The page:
And so the feedback came. However, it came slowly. Too slowly for our liking. So, further down the line towards the middle of January, we had a meeting with the team over at Fortnum. We came up with a plan to run both the old site and the new site in parallel, directing traffic in ever-increasing quantities to our site. So new.fortnumandmason.com was born.
The need to login to get access to the site was removed, and people started using our site. For the first time, we weren’t just inviting people to use the site, we were allowing them to get there on their own, initially via a marketing email, and later by directing a percentage of traffic from the old site to the new. In doing this, we were making sure that when the time came to release to 100% of the public we wouldn’t see the dip in sales and conversion that so often accompanies site re-launches.
Running two sites at the same time came with its own problems. There were moments when we wondered if we should have held off on introducing users to the new site, despite the fact that we knew releasing to customers early, with the intention of learning from them, was hugely important.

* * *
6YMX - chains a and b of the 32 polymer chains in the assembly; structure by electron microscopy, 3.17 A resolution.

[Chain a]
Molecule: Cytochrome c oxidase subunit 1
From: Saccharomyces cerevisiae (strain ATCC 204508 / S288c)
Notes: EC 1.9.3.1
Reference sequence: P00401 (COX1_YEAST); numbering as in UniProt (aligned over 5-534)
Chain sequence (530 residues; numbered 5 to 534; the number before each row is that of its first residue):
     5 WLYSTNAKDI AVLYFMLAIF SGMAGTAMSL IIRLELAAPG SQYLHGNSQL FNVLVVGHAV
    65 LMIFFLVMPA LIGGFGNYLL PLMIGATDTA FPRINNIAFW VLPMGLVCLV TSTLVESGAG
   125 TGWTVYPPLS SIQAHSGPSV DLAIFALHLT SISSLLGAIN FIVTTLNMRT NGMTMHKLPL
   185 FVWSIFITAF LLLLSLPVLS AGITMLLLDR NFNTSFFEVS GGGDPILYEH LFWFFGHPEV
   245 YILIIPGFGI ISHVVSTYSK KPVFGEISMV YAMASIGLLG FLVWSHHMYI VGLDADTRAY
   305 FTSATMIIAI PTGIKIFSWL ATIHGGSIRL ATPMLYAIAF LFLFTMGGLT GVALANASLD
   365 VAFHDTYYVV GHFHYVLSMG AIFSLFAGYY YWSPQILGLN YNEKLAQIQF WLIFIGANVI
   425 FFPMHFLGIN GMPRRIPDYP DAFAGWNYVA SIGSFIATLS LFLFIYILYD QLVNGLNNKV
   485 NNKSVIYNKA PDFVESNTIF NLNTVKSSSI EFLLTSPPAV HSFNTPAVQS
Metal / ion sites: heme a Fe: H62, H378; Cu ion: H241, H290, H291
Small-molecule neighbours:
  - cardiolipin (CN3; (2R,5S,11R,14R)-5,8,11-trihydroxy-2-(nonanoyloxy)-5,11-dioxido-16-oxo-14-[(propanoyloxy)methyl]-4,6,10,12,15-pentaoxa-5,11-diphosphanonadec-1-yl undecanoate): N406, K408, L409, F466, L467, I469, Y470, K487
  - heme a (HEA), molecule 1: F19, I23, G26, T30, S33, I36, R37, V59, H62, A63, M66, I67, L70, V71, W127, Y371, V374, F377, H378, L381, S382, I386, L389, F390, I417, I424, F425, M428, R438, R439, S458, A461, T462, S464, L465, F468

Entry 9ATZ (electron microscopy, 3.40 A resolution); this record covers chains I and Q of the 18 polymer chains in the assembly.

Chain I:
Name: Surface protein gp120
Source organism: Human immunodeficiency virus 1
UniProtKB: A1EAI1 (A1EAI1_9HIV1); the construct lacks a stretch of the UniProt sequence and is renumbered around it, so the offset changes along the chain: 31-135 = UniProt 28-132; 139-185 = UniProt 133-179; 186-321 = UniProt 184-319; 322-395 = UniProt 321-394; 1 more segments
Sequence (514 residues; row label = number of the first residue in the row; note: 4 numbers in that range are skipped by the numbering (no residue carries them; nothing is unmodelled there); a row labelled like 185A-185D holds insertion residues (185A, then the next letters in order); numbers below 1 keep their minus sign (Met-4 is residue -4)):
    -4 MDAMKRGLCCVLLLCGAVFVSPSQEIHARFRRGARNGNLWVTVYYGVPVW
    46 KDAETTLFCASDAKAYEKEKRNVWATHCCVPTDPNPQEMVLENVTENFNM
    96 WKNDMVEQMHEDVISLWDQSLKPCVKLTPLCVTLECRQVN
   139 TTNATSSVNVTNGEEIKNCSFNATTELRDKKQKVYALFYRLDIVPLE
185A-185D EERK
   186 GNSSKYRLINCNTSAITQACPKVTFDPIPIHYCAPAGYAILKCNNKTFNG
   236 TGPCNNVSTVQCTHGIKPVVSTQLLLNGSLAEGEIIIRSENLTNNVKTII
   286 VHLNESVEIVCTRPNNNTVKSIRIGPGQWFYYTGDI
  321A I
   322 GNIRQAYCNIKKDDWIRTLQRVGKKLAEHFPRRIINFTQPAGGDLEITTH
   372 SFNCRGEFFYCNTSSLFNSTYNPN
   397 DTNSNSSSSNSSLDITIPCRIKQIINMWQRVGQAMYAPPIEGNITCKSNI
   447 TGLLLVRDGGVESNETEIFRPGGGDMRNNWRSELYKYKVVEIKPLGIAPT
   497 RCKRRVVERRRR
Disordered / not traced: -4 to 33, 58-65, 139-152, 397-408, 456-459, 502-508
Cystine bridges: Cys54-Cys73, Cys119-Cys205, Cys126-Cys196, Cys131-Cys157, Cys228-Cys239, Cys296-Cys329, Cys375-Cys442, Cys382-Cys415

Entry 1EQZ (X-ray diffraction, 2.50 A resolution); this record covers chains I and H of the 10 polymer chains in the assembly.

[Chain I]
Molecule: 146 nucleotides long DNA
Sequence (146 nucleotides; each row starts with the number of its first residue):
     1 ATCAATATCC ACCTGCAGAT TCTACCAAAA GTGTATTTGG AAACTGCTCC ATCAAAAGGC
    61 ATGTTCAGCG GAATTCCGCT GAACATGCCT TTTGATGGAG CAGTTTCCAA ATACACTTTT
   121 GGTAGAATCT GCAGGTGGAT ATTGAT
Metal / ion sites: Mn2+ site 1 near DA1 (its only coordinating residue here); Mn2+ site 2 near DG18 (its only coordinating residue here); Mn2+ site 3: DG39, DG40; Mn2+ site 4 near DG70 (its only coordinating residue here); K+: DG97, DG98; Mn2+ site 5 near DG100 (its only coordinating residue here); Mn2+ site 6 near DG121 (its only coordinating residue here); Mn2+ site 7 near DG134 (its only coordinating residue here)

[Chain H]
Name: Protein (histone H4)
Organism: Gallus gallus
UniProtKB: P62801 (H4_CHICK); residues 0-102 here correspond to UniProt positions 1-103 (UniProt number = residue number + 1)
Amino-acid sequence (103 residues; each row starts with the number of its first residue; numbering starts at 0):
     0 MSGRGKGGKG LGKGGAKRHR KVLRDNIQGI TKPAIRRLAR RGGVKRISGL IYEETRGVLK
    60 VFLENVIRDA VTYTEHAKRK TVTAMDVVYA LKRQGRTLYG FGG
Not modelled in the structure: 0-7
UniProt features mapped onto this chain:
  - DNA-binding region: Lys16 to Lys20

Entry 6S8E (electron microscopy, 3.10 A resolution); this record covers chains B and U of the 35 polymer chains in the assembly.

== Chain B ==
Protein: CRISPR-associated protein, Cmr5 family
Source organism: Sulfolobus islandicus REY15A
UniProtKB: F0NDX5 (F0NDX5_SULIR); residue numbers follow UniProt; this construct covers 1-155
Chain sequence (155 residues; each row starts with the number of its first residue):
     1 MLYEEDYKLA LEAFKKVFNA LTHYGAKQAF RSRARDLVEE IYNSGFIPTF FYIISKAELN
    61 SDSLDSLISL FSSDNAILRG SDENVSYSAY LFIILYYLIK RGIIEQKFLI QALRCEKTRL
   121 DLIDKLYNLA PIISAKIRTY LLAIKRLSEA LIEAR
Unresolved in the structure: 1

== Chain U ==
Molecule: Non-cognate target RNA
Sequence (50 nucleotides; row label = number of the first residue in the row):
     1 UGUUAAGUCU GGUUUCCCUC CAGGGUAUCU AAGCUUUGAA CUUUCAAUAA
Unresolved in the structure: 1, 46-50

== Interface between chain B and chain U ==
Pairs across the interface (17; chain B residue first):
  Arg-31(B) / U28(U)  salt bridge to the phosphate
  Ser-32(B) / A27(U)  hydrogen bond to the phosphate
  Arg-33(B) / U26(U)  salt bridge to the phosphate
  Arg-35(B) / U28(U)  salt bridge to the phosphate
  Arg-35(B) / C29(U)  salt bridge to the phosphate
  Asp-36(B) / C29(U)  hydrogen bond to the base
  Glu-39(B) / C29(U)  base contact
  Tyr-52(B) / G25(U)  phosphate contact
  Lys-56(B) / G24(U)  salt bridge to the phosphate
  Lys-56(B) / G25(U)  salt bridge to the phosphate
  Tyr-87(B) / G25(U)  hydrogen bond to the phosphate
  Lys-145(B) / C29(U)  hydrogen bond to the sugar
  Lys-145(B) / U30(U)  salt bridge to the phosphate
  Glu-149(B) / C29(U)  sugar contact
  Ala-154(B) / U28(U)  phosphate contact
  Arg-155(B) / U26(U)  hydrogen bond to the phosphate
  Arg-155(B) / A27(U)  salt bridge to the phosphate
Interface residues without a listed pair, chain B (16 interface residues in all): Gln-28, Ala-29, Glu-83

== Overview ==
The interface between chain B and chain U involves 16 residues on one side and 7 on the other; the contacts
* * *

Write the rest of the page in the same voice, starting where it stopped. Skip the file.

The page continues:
However, the results were undeniable. Major issues were uncovered, but instead of affecting hundreds of customers, it would affect one or two. If a couple of people encounter an issue, you can contact them personally and make sure they still feel of value. If hundreds, or even dozens of people are affected, it becomes a great deal harder. Also, if there were any issues that we needed more time to fix, it was very easy to direct all users back to the old site.
The 17th of February rolled around. This was the day we’d all been waiting for. For the previous fortnight, around 40% of Fortnum & Mason users were being directed to new.fortnumandmason.com using the Qubit system to redirect them. We had encountered issues, some minor and some not so minor. We’d managed to maintain our development momentum along with fixing these issues. Using Kanban, we had a clear view of work in progress and bugs that needed fixing urgently, all the while maintaining a focus on throughput—getting features shipped into live.